Dear readers, the Eugene Scassa Mock Organization of American States Program has launched a call for papers for its first annual academic conference. This year’s theme is “Inter-American Relations: Past, Present, and Future Trends.” The conference, which will be held at Texas State University in November 2016, is open to undergraduates, graduate students, and faculty to participate. Topics can cover any subject on Inter-American historical, political, or cultural relations. The deadline to submit your 250-abstract is June 20th. For more information on the conference and instructions on how to submit, follow the link:
ESMOAS Conference website
This entry is the first in a series that Jessica will be writing for the blog about her personal and professional journey developing and researching her dissertation topic as a doctoral candidate in Borderlands history. She welcomes all constructive feedback in the comments section and hopes to spark a broader conversation about identity and regional borders over the coming months. -ed
About midway through my dissertation proposal defense, Dr. Jeff Shepherd, my dissertation chair at the University of Texas at El Paso, asked: “how does your project fit into Borderlands history.” I was not surprised by the question, but I remained stumped for some reason and gave a canned response. His question lingered after I became ABD. How does your project fit into Borderlands history, or a problem like it, is a question on every graduate student’s mind who studies in this field.
As to why I am struggling with this question may have to do with my topic, Cajun history, in particular, Cajun identity. Cajun history begins with the early French Acadian settlements on the tidal flats of present-day Nova Scotia. Imperial competition grew and in 1755, the British expelled the French Acadia settlers and scattered them throughout British North America, Caribbean, South American coast, the Falkland Islands, or France. After that, many Acadian exiles residing in France traveled to Louisiana and were welcomed under the Spanish crown hoping to increase the territory’s population. Continue reading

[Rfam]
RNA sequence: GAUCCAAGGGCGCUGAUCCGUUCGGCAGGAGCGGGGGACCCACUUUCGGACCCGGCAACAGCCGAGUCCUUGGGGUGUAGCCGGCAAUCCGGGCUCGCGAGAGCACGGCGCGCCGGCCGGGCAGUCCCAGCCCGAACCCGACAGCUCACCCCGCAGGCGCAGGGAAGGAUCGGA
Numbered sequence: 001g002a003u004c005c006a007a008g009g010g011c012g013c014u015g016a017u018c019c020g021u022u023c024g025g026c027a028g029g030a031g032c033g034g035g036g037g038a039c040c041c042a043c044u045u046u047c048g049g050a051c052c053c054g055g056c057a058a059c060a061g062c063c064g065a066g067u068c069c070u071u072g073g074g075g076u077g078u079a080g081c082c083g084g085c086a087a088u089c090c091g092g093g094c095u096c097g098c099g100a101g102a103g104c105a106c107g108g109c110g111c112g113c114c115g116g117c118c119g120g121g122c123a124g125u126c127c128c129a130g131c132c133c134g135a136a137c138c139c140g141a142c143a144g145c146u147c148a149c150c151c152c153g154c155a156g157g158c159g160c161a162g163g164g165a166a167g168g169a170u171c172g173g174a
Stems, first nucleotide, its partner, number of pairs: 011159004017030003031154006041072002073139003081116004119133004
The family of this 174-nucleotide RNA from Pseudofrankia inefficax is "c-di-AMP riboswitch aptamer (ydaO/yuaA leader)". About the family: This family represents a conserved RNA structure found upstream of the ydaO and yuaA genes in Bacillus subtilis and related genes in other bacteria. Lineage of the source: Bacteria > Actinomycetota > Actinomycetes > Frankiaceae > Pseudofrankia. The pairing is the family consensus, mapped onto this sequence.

Dear readers, we wanted you to know about a great upcoming opportunity for graduate students. The Clements Center at Southern Methodist University has launched a call for papers for its 11th annual Western History Dissertation Workshop. It will be held on Saturday, May 28, 2016, at the university’s satellite campus in Taos, New Mexico in conjunction with a number of partners, including the Lamar Center for the Study of Frontiers and Borders at Yale University and the Center for the Southwest at the University of New Mexico, among others.
Graduate students who are at an advanced stage in writing their dissertations are encouraged to apply. Topics can include any aspect of the history or culture of the American West. The workshop organizers will fly five students to Taos, expenses paid, to participate and receive feedback from the group as well as senior scholars. Continue reading
Dear readers, Hokkaido University in Japan is accepting applications for participants in its border studies summer program. The university’s Graduate School of Public Policy and the Slavic Eurasian Center will host the summer school in Saporro from 25-28 July, and it is open to studies from all over the world. Sessions will cover thematic and geographic topics, from studies of borders in Europe and Asia to gender and diversity and representations of borderlands in art.
The deadline to apply is 28 February. For more information, follow the link:
Border Studies Summer School, Hokkaido University:
On February 18th, Bill Beezley will be giving a public lecture at New Mexico State University, sponsored by the Center for Latin American and Border Studies. He’ll be speaking on the history of the beer industry in the Mexico-US borderlands. If you’re going to be in the area, check it out! We’ve attached the event flyer.